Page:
Jaevion Nelson | Dealing with income inequality
The solution to income inequality, according to some moneyed experts who benefit tremendously from capitalism, is pretty simple: teach people financial literacy so they will be less ignorant about money, have less debt, and have money set aside for retirement.
The security guard, domestic workers, bartenders, gardeners, cashiers, waiters and waitresses, police officers, firefighters and others who get paid the bare minimum and lowly paid skilled workers (teachers and nurses, for example) would, therefore, be in a much better position financially if we taught them about financial literacy.
According to Christiana Mbazigwe of Duric Business Solutions in Canada, “Financial literacy is the ability to understand how money works: how someone makes, manages and invests it, and also expends it.”
I am not quite sure how such awareness/knowledge would enable us to actually deal with income inequality.
Mbazigwe argues that financial literacy is important because “Your level of financial literacy affects your quality of life significantly. It affects your ability to provide for yourself and family, your attitude to money and investment, as well as your contribution to your community. Financial literacy enables people to understand what is needed to achieve a lifestyle that is financially balanced, sustainable, ethical and responsible. It also helps entrepreneurs leverage other people’s money for business to generate sales and profits.”
It’s painstakingly worrying how wilfully ignorant many people are about the ways in which the struggling middle class and the poor suffer at the hands of those who actually have money and control the economy.
Can income inequality and the economic woes of the university graduate, with student loan, rent, utility and other basic expenses each month that’s almost as much as their salary, who barely earn $100,000 per month, be addressed by simply providing them with financial education?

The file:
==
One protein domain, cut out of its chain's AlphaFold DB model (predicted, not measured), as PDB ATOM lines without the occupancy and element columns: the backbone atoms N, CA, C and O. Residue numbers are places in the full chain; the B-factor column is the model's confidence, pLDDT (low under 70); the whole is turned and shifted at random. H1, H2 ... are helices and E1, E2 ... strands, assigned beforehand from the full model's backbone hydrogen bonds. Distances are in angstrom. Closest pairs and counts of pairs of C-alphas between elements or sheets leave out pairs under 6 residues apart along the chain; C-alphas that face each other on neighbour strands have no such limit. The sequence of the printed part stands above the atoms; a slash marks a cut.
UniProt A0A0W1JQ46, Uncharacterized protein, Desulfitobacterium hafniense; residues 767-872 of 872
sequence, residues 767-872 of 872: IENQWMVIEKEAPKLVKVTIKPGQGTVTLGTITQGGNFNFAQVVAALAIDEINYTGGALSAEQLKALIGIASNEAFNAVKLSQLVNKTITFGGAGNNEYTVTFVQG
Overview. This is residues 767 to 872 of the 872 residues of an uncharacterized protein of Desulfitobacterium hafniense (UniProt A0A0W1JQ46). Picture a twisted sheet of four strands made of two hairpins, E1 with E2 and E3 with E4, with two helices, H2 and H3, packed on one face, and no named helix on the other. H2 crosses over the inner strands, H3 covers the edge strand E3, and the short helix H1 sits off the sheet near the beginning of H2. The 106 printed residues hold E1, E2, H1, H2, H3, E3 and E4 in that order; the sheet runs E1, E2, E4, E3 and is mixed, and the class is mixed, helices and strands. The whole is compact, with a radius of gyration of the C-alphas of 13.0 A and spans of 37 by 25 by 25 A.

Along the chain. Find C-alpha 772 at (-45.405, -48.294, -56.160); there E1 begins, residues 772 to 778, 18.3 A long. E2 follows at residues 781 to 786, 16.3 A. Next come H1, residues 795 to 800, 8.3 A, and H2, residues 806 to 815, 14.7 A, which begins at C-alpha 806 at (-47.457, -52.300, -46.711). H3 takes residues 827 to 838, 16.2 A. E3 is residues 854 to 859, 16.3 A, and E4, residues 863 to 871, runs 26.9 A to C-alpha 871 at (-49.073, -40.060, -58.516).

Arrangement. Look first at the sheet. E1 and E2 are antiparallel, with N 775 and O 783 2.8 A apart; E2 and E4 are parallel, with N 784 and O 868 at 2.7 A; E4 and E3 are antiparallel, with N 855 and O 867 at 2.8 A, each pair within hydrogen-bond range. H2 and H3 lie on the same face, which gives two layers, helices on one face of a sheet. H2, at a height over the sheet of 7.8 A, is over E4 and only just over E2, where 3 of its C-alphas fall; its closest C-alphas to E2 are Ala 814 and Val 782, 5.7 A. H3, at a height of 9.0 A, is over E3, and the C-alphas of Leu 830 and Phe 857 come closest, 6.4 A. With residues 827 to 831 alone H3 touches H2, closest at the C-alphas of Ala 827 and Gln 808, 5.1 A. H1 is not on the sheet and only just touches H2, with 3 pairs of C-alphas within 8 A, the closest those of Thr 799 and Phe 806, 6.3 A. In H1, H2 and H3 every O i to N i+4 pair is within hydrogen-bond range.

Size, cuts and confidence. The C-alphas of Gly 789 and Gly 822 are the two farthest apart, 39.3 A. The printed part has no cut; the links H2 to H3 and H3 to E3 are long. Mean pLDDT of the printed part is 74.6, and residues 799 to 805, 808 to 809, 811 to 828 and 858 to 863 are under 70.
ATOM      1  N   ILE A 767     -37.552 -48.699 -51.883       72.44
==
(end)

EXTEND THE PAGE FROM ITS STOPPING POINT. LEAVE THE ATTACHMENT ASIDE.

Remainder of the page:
I highly doubt it. What kind of miraculous skills would they get from financial education to manage and invest what they don’t actually have?
I’d love to know where this idea of financial literacy as the antidote to income inequality came from, because it is a lethargic and woefully myopic proposal to address such a deep-rooted problem.
Income inequality, in my not so financially literate opinion, is far more a systemic issue that financial literacy cannot and will never solve, no matter how well you understand how to make, manage and invest money. Teaching financial literacy without pursuing the necessary policy and legislative reforms is like the fad of teaching poor youth about entrepreneurship while they still lack the capital to bring their ideas to fruition and technical support to grow their start-ups.
To address income inequality, we have to do way more than provide financial education to children, young people and adults. We have to deal with the very things that we tend to gloss over, which allow the rich to be richer and the poor, poorer.
STRETCHING THE LIKKLE MONEY
The insistence on financial education seems like another way in which people will be blamed for their economic challenges by those who have a duty to pursue to ensure effective social spending, progressive taxation and provide better wages and protect labour rights rather than acknowledging the blatant truths about how the economy works.
There is no doubt that there are many of us – myself included – who would do well with some financial-education lessons to better understand how to manage our financial affairs and thereby have less debt and some money for a rainy day and retirement. However, while the utility of such education is obvious, we can’t pretend, though, that there aren’t some who have nothing to manage and save for rainy day or retirement.
The truth is, no matter how much you teach people about financial literacy, that is not going to make the vast majority of people who have no money have more money. In fact, many poor people know about financial literacy. They may not necessarily use the high faluting terms like those who consider themselves financially literate and get paid to provide such advice, but dem know how fi stretch di likkle money dem have and throw dem partner fi buy schoolbook and mek uniform.
What they lack are radically meaningful adjustments to the system that keeps them back, the system that justifies that $7,200 a week is sufficient to pay someone for 40 hours of work. Financial literacy will not change their circumstances, if they don’t get better pay, for example.
Oxfam International, in their 2018 Commitment to Reducing Inequality Index, suggests the following:
1. Governments must dramatically improve their efforts on progressive spending, taxation and workers’ pay and protection as part of National Inequality Reduction Plans under SDG 10.
2. Governments, international institutions and other stakeholders should work together to radically and rapidly improve data on inequality and related policies, and to accurately and regularly monitor progress in reducing inequality.
3. Governments and international institutions should analyse the distributional impact of any proposed policies, and base their choice of policy direction on the impact of those policies on reducing inequality.